The responsibility for deciding a claimant's RFC rests with the administrative law judge. See 20 C.F.R. § 404.1546. The Court recognizes that the residual functional capacity assessment must be based on a consideration of all the evidence in the record, including the testimony of the claimant regarding her activities of daily living, medical records, lay evidence, and evidence of pain. See Burnett v. Commissioner of Social Sec. Admin., 220 F.3d 112, 121-122 (3d Cir 2000). The Commissioner's regulations define medical opinions as “statements from physicians and psychologists or other acceptable medical sources that reflect judgments about the nature and severity of [a claimant's] impairment(s), including [a claimant's] symptoms, diagnosis and prognosis, what [a claimant] can still do despite impairments(s), and [a claimant's] physical or mental restrictions.” 20 C.F.R. §404.1527(a)(2). Regardless of its source, the ALJ is required to evaluate every medical opinion received. See 20 C.F.R. §404.1527(c).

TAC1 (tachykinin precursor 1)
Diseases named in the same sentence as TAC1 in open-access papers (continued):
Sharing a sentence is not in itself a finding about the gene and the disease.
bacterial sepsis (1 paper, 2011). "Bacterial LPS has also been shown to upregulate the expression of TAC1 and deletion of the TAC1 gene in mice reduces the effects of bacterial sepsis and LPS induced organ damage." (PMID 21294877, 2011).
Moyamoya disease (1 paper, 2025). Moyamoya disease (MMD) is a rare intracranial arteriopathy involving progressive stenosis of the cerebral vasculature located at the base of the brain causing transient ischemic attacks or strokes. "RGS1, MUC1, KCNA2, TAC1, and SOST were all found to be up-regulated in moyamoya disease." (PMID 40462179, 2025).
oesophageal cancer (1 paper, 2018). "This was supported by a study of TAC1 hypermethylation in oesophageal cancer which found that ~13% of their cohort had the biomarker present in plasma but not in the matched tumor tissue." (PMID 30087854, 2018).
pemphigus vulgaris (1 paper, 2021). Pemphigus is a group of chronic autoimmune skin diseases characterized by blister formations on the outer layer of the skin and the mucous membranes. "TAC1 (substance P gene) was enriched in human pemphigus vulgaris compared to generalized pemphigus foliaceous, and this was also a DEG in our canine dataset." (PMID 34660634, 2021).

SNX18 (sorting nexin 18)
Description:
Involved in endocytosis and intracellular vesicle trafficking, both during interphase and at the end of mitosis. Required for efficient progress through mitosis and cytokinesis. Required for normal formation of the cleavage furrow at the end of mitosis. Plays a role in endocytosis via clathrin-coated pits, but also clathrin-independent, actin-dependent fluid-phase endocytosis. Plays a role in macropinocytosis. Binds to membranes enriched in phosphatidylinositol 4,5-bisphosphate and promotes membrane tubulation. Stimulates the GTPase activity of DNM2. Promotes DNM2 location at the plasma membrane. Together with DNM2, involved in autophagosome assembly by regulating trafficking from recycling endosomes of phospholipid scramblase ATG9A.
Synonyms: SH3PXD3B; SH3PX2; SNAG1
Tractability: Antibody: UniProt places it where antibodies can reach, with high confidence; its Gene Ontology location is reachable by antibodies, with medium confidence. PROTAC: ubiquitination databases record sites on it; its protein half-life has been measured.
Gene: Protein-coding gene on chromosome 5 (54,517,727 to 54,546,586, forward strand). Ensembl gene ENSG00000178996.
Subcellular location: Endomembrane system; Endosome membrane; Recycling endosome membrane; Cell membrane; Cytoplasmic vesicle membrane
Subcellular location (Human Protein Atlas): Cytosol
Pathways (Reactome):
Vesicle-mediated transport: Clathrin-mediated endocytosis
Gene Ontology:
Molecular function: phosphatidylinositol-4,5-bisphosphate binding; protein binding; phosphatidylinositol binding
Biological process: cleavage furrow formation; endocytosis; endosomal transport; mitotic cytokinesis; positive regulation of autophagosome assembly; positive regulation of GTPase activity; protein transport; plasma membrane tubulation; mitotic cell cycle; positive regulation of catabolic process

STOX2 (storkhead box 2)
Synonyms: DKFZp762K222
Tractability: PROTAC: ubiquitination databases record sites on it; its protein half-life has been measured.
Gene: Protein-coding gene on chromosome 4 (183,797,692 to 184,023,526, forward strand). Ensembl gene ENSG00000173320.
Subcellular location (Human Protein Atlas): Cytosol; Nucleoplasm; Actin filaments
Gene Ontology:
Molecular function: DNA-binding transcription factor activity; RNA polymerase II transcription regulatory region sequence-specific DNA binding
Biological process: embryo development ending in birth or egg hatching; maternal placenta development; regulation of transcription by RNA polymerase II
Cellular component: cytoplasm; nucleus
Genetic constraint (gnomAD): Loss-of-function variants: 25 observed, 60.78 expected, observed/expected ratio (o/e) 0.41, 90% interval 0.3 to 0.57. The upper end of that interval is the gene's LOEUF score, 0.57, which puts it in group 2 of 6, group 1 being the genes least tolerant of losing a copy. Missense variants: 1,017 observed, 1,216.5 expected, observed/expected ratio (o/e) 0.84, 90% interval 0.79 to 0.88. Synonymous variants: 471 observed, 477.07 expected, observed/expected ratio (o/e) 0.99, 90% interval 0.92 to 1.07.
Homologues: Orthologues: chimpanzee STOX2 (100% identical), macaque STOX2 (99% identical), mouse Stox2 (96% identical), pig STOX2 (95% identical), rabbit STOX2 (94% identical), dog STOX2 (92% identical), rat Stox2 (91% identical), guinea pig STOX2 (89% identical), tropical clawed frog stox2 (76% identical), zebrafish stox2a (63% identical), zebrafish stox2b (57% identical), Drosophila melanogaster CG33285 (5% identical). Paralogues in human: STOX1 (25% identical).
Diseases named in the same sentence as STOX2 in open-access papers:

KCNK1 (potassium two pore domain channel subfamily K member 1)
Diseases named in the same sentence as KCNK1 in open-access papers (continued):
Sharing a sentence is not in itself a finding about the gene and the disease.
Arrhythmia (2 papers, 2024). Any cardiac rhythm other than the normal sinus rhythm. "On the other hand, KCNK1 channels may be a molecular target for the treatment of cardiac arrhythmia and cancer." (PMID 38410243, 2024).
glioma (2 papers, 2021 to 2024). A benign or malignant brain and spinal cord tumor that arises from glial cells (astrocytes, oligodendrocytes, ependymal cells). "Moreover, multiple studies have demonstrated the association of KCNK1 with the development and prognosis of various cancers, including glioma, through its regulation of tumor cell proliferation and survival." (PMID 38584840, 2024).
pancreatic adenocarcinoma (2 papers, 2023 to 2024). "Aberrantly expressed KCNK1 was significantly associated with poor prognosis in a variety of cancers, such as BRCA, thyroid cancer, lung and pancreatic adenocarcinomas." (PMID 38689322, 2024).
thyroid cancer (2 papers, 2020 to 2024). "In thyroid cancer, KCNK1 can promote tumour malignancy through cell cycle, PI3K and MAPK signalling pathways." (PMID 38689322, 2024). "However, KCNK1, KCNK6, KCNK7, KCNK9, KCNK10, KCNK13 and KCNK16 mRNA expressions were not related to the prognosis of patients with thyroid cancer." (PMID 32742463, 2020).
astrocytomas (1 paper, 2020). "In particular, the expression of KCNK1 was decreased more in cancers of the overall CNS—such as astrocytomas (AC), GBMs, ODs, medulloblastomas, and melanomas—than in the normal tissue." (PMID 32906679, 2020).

In arriving at the RFC, an administrative law judge should be mindful that the preference for the treating physician's opinion has been recognized by the Third Circuit Court of Appeals and by all of the federal circuits. See, e.g., Morales v. Apfel, 225 F.3d 310, 316-18 (3d Cir. 2000). This is especially true when the treating physician's opinion “reflects expert judgment based on a continuing observation of the patient's condition over a prolonged time.” Morales, 225 F.3d at 317; Plummer, 186 F.3d at 429; see also 20 CFR § 416.927(d)(2)(i)(1999) (“Generally, the longer a treating source has treated you and the more times you have been seen by a treating source, the more weight we will give to the source's medical opinion.”).